180 km on gravel, more than 5000 meters of climbing, and in more than 30ºC, Iron Gravel would be a challenge for every rider. When I had two flats and had to walk for 15 km in the burning heat, it became one of the most challenging days on the bike this year. But also one of the most beautiful and epic! Iron Gravel - I hated and loved you!
It's 4.15 AM. I had my morning coffee and oatmeal. I have dressed up in my CCN kit and pumped the tires. I am already on my way, driving from Guardamar to Busot for Iron Gravel. My alarm rang early, but waking up at 3.30 AM was easy.
I am excited — riding 180 km in the mountains around Alicante. I have done most of the asphalt roads here before. The area north of Alicante is an Eldorado for climbing. Yet today, the course will lead me to the less known roads. The other 107 participants and I follow the backroads around the famous Col de Tudons, Guadalest, Confrides, and Carrasqueta. I look forward to seeing what fun Miguel Angel, the main organizer, has found for us.
Now, I have another 30 minutes of my 70 min drive to Busot.
Miguel Angel is wishing us good luck as we head off. It's still dark, and our bike lights are illuminating the road. Dark, but not cold. It's comfortable at 20ºC. And that's before sunrise! I assume it will be a hot day.
I make a small talk with another rider. I am the only non-Spanish rider doing the 180. Is this race only for loco Spanish matadores?
The rider tells me this is the fourth edition of Iron Gravel. He has done all of them. I don't know his name, but he must be a badass!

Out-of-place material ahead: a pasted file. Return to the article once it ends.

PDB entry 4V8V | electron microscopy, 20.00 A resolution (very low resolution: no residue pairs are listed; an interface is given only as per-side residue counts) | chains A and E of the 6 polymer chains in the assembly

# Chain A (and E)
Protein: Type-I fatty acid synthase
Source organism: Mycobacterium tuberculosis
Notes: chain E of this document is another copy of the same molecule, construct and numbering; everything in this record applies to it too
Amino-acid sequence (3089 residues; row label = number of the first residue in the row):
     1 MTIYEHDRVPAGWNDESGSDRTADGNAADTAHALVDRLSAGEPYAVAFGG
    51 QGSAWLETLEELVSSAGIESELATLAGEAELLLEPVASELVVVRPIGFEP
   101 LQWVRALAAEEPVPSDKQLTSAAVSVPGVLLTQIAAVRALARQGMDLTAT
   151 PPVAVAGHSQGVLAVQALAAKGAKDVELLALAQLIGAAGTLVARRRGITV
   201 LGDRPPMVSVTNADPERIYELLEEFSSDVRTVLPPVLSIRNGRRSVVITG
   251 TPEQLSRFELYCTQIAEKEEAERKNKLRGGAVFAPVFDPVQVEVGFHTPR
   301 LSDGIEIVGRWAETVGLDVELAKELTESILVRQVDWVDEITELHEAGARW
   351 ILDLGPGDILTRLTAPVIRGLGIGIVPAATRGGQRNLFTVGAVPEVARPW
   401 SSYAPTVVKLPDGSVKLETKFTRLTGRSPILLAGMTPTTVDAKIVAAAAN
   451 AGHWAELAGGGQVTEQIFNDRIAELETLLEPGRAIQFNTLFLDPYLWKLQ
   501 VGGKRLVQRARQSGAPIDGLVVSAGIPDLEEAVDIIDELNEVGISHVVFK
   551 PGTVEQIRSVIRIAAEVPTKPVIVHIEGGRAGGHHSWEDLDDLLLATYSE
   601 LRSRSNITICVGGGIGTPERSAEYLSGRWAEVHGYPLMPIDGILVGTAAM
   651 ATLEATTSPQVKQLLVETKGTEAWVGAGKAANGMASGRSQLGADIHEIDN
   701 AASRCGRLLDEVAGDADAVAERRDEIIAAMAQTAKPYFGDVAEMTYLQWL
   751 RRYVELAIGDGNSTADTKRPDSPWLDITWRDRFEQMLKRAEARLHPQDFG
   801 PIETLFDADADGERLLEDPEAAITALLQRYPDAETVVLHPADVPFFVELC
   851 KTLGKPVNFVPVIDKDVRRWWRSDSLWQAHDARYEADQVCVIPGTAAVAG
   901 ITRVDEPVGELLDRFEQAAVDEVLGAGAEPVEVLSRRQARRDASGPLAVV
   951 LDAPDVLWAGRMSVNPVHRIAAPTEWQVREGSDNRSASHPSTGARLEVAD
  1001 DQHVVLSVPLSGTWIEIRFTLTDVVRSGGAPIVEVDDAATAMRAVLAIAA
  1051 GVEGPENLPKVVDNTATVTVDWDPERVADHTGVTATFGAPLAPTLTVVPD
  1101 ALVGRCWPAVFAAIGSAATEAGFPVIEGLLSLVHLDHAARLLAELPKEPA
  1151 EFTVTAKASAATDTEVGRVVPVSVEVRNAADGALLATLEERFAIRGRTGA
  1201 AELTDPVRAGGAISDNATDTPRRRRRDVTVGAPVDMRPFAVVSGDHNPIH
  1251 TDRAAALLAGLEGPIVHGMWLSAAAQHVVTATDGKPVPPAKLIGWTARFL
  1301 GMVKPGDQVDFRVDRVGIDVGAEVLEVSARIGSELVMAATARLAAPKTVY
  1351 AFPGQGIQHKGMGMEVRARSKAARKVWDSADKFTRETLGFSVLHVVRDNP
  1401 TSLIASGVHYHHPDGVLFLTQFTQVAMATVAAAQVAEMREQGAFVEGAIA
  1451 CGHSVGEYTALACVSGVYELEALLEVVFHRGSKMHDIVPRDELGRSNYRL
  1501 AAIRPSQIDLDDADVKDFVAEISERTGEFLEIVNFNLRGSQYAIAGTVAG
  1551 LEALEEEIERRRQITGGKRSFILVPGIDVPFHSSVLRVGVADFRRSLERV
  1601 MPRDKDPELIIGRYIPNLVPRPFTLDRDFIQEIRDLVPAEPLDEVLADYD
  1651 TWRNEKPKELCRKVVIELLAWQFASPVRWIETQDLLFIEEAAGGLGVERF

Soon we turn off the asphalt and head onto the gravel. Then, the climbing starts. Lots of elevation is waiting.
It doesn't take many pedal strokes before things are getting spicy. A rider sets the pace, and I follow. I feel strong, and even though the speed is high, I am comfortable.
Most riders do the intelligent thing, let us go and find their march speed. We are only four riders putting down the hammer.
Quickly we gain elevation. Seven km to the top.
As we are closing into the top, the sun is rising. It's a beautiful sight towards Alicante. I am left in the front with one other rider. We are not planning to drop each other off now; it's nice to have some company. It will be a long day. He tells me his name is David, and he has been racing more mountain bikes until now. Gravel is his new thing. He also tells me he lives near the top of the climb, so he is familiar with the area.
We are arriving at the top. As we head downhill, another rider makes up the ground. We are now a trio. The three musketeers?
A few km later, we are at the bottom of the descent. The new rider introduces him as Javier. He is one of the legends who has done several Iron Gravel. I look forward to riding with these hitters.
I have been having technical troubles in my latest races—punctures in Gravel Locos and Unbound, then a chain drop at the worst time in FNLD GRVL. I hope my bad luck is over now. Nothing would feel better than a clean race today.
We are passing Torremanzanas and on asphalt road. Then we turn left off onto a short downhill trail. I follow David. Then it happens again; I hit a small rock, and my rear tires is losing air at the same time sealant is squirting everywhere.
Man, not again.
I jump off my bike and look for the hole where the sealant comes out. I cannot find it. Maybe it did seal? I'll add a CO2 cartridge. But wait, something is wrong! The gas goes everywhere, and I don’t get anything in my tire. As I loosen the cartridge adapter, I see the problem. The valve is broken.